Lebanon Bans ‘Wonder Woman’ Over Israeli Actress Gal Gadot
Gal Gadot formerly served in the Israeli army.
Lebanon has banned the new Wonder Woman film because Israeli actress, Gal Gadot plays the lead in the film.
According to a report in BBC, Gadot formerly served in the Israeli army. Military service is compulsory in the country.
The movie was set to release in Beirut after private screenings were held the day before, reports Reuters.
Lebanon considers Israel an enemy country and the Ministry of Economy and Trade oversees a boycott of any business transactions concerning Israel.
The ministry source said they had issued an order to ban the movie, which stars former Israeli army soldier Gal Gadot, based on a recommendation from the General Security directorate.
"It's very frustrating," said Tony Chacra, managing director of the distributor Joseph Chacra and Sons. "The movie has nothing to do with Israel."
They had already gained permission to show it in Lebanon, he said. "It cost money and advertising... Everything was going normally until a few days ago when a campaign began."
Chacra said various Arab countries, including the UAE, Kuwait, and Oman, would screen the movie.
"They are not harming anyone by banning it ... except the distributor," he added. "They are making the movie theatres lose, the employees, the Lebanese economy ... What did they get out of this?"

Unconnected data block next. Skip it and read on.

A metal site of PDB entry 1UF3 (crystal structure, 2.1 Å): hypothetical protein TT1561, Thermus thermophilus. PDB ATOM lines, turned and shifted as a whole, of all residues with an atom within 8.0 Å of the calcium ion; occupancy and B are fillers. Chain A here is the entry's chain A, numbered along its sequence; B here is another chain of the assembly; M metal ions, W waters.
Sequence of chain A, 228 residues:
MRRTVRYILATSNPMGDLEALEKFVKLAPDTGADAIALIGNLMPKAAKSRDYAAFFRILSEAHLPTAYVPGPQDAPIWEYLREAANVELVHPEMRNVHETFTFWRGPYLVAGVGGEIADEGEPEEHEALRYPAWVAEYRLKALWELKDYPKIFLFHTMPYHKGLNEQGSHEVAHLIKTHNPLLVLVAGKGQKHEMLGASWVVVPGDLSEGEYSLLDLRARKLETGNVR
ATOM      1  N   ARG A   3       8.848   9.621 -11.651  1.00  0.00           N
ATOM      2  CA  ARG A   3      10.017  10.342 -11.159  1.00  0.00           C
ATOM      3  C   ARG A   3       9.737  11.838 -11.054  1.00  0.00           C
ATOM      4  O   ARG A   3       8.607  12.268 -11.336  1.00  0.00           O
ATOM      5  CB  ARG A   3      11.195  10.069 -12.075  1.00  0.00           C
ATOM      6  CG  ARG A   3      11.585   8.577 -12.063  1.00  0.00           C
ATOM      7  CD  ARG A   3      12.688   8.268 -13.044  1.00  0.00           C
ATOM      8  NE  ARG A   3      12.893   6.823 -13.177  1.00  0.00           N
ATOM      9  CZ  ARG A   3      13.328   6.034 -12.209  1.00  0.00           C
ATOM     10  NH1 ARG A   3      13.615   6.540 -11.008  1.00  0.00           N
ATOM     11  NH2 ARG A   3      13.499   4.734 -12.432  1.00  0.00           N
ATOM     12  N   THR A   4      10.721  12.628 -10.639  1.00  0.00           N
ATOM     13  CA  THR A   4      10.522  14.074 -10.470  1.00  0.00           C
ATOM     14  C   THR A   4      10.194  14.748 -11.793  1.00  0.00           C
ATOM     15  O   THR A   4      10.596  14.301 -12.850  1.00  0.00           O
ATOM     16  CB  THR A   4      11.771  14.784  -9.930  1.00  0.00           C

The Israeli actress also appeared in the movie Batman v Superman and in sequels of Fast and Furious, all of which played in Lebanese theatres.
"Thank God the film was banned, and we pledge to work on banning any similar films," said Samah Idriss, a founder of the Campaign to Boycott Supporters of Israel-Lebanon that lobbied for barring the movie. The campaigners denounced Gadot on Facebook for serving in the Israeli military.
Idriss, whose group had unsuccessfully campaigned to stop Batman v Superman last year, described the ban as "a victory".
Israel fought a month-long war with its Lebanese foe Hezbollah in 2006, and has targeted the Shi'ite armed group with strikes in Syria in recent years, but there has been no major direct confrontation.
The 2006 war killed around 160 Israelis, most of them troops fighting inside Lebanon, while 1,200 people in Lebanon, mostly civilians, died in Israel's military barrages.
A UN-monitored ceasefire has largely held since the 2006 war, which also displaced a million people in Lebanon and nearly 500,000 in Israel.
The Iranian-backed Hezbollah movement played a major role in ending Israel's 1982-2000 occupation of Lebanon.
(With inputs from Reuters, BBC)
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